Khmer Music Heals the Heart!
Written by iHeartKhmer, November 28, 2022
One of the most beautiful contributions of the Khmer Empire to Cambodian cultural heritage is its music. The country’s rich musical heritage supports several ethnic forms of music, but Khmer music is at the center of it all.
The Angkorskaya period saw the peaking of Khmer music. This music was the heart of all temple ceremonies, religious events and weddings. The temples of Angkor pay homage to this beautiful music, with beautifully sculpted figures of the celestial dancers dancing to the music coming from the musical instruments that are vividly depicted on the walls.
Khmer music was initially used to communicate with God and to summon the spirits. The sound that came out from all the instruments was believed to have this capacity.
It is pentatonic music that consisted of several drums and gongs. To a foreigner, it seemed to lack any harmony, as each musician brought out a unique sound that may not seem to be in unison with those of the other musicians. These different tunes emanating from the different musical instruments combine to form the essence of Khmer music.
Pinpeat, Mahori and Phleng kar are the three different ensembles of Khmer classical music. Mahori uses only stringed instruments. Pinpeat is one of the most popular ensembles that use wind and percussion instruments. No classical performance, prayer or a religious ceremony is considered complete without this music ensemble. Having its origins in the courts of the Angkor era thousands of years ago, it has through the ages retained its position as the strongest of all the music ensembles, with about 250 theme melodies. During theater performances, Pinpeat is played in conjunction with the exact act being performed on the stage. The sound from this ensemble is rich and has a strong rhythm that is said to fill people’s hearts with joy.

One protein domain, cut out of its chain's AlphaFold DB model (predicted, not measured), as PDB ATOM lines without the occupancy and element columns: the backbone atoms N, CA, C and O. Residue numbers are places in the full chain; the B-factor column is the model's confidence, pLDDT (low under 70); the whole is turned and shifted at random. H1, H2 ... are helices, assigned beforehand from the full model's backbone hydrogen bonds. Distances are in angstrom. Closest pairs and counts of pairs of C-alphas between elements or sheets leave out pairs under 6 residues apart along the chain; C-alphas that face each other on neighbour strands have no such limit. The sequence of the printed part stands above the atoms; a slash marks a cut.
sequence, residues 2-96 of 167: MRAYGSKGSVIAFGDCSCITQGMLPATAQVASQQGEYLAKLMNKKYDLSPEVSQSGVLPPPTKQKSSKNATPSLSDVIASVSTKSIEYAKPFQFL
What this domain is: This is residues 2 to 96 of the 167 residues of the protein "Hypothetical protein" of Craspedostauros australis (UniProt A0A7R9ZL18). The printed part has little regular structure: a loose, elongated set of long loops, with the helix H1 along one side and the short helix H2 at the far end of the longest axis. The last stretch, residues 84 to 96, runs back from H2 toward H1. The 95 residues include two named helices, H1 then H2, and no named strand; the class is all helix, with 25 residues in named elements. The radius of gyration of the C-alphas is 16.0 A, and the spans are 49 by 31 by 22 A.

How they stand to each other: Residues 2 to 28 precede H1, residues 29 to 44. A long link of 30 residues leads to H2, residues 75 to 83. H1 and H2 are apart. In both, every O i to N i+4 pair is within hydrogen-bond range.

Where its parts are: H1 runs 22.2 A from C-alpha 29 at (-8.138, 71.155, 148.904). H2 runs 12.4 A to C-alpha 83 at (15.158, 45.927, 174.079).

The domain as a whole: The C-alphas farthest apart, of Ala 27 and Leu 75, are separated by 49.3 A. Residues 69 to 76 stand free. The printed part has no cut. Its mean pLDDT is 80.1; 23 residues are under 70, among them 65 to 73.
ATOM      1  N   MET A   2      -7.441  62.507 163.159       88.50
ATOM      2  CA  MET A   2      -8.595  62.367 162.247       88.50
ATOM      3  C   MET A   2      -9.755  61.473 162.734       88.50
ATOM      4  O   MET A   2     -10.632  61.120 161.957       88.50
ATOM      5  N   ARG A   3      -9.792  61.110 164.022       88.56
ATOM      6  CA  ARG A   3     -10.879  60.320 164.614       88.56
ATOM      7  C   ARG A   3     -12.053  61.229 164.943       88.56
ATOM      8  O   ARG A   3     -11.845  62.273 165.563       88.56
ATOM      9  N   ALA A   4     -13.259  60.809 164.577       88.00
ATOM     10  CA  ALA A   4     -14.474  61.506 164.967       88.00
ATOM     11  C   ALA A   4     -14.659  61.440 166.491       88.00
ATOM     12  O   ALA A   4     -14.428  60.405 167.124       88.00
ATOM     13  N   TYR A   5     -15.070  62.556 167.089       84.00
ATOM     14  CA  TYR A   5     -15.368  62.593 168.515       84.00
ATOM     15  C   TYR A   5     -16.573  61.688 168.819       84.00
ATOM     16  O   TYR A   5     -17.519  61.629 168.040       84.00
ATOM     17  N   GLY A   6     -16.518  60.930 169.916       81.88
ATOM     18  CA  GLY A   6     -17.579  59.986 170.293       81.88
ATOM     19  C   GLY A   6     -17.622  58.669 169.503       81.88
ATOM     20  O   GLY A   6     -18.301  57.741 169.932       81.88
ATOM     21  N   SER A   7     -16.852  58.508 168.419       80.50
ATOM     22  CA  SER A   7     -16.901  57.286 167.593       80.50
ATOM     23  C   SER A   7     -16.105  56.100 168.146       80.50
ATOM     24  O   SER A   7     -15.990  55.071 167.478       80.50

Several other ensembles owe their birth to the Pinpeat; such as the phlaeng mahaori, khlang chnak and phlaeng. Most music ensembles found today in the villages are derivatives and similar to the ensembles from the past. In these villages, actors perform plays wearing masks and Cambodian women dance to the Pinpeat percussive ensemble even today.
In the absence of any notation for Khmer music, it has always been passed down from the master to the disciple. This led to improvisation and slowly American influences began to be noticed. Western musical instruments such as the flute, guitar and organ are used in the modern version of Mahori/Mahori Samai.
Khmer musicians believe in achieving perfection in playing one instrument, while at the same time gaining basic knowledge in all other instruments. This helps in several ways – in making them perfect as musicians and every musician understands all the instruments.
Cambodia’s cultural heritage took a beating during the Khmer Rouge. Although, that period in history is unforgettable and the wounds of the hurt remain, Khmer music helps to a large extent in keeping alive the centuries old rich Khmer culture and enchants people with its sweet melody, as thought it is helping them communicate with God.